A new report published in the July 26 issue of Archives of Internal Medicine claims many men who are diagnosed with prostate cancer undergo aggressive therapy, even when they have low PSA scores and low-risk disease, saying "these results underscore the fact that PSA level, the current biomarker, is not a sufficient basis for treatment decisions."

"When it comes to 'overtreatment,' the PSA test is not to blame – it's what happens next," said Skip Lockwood, ZERO's CEO. "Low-risk or not, many men choose to undergo aggressive treatment to eliminate the cancer from their bodies and their conscience, rather than simply monitoring the disease throughout their lives. Some doctors and patients are too quick to rush to treatment rather than carefully determine the risks and benefits of various procedures."

Plus, the proof is in the science – the PSA test saves lives. The authors of the new report even point out themselves "the tremendous improvement in survival has been attributed to early detection and treatment." Because of early detection, 90 percent of patients are diagnosed before the cancer spreads beyond the prostate and nearly 100 percent of those patients survive at least five years. The National Cancer Institute has acknowledged the PSA test cuts the prostate cancer mortality rate by nearly 50 percent, and the Goteborg (Sweden) Randomized Population-Based Prostate Cancer Screening Trial has shown the risk of over-diagnosis has been blown out of proportion for some time and is actually less than previously thought, with just 12 men needed to be diagnosed to save one man's life.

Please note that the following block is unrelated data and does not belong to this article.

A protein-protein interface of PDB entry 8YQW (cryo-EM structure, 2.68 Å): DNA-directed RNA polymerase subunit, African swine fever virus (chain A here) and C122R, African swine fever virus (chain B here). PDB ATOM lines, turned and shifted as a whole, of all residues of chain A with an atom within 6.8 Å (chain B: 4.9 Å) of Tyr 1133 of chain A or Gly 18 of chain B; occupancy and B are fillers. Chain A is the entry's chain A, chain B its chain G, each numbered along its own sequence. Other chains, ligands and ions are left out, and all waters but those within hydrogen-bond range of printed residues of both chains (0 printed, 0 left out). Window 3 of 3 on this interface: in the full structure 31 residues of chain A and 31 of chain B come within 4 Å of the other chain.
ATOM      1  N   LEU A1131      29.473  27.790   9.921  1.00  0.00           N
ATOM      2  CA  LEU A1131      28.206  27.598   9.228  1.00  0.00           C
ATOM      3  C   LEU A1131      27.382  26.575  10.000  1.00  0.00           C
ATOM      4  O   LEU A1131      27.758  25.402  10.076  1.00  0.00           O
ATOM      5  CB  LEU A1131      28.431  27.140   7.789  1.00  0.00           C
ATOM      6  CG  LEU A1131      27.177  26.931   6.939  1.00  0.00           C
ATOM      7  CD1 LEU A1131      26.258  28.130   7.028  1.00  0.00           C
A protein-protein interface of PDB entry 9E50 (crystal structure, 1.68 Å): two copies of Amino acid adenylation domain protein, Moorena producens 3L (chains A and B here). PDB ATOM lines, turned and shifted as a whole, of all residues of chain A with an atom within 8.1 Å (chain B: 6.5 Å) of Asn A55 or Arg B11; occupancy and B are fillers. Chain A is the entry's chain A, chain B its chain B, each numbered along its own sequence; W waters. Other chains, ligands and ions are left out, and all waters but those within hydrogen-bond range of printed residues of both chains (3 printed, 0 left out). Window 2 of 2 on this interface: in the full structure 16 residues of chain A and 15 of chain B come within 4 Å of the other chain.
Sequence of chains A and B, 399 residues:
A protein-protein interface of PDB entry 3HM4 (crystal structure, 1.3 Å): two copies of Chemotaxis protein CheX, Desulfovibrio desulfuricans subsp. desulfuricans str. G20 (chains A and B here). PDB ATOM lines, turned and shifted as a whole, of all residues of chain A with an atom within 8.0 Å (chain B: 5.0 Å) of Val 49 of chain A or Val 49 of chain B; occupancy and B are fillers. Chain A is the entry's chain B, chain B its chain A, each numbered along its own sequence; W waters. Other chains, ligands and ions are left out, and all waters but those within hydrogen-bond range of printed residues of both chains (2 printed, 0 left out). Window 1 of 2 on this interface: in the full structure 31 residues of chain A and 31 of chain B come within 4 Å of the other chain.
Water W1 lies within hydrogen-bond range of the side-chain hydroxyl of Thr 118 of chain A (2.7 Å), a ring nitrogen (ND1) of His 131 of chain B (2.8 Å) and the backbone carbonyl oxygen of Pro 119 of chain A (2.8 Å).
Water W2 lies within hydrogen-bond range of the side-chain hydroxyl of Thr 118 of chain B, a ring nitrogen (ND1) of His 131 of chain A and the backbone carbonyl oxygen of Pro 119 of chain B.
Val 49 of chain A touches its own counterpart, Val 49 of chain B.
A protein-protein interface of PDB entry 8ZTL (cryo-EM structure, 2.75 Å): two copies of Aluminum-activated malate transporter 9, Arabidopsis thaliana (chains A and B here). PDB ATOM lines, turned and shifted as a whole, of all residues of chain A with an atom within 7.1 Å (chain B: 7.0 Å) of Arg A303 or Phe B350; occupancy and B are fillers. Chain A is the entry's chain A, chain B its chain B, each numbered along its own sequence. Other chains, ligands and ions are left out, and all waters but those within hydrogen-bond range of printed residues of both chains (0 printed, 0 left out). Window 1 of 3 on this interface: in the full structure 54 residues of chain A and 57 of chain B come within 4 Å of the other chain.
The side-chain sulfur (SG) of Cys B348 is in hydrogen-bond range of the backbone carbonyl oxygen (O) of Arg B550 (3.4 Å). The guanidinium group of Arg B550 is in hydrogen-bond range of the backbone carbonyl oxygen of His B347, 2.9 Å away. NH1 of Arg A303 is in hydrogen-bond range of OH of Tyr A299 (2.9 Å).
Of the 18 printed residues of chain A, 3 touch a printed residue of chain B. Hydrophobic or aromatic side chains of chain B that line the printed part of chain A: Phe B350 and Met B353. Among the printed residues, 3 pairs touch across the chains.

"Bottom line, the PSA test is to men what the mammogram is to women. Even with its inability to distinguish indolent prostate cancer from aggressive cases, the PSA test is till the best tool available today for detecting prostate cancer. So instead of pointing out its flaws, we should be working on ways to make it better," said Lockwood.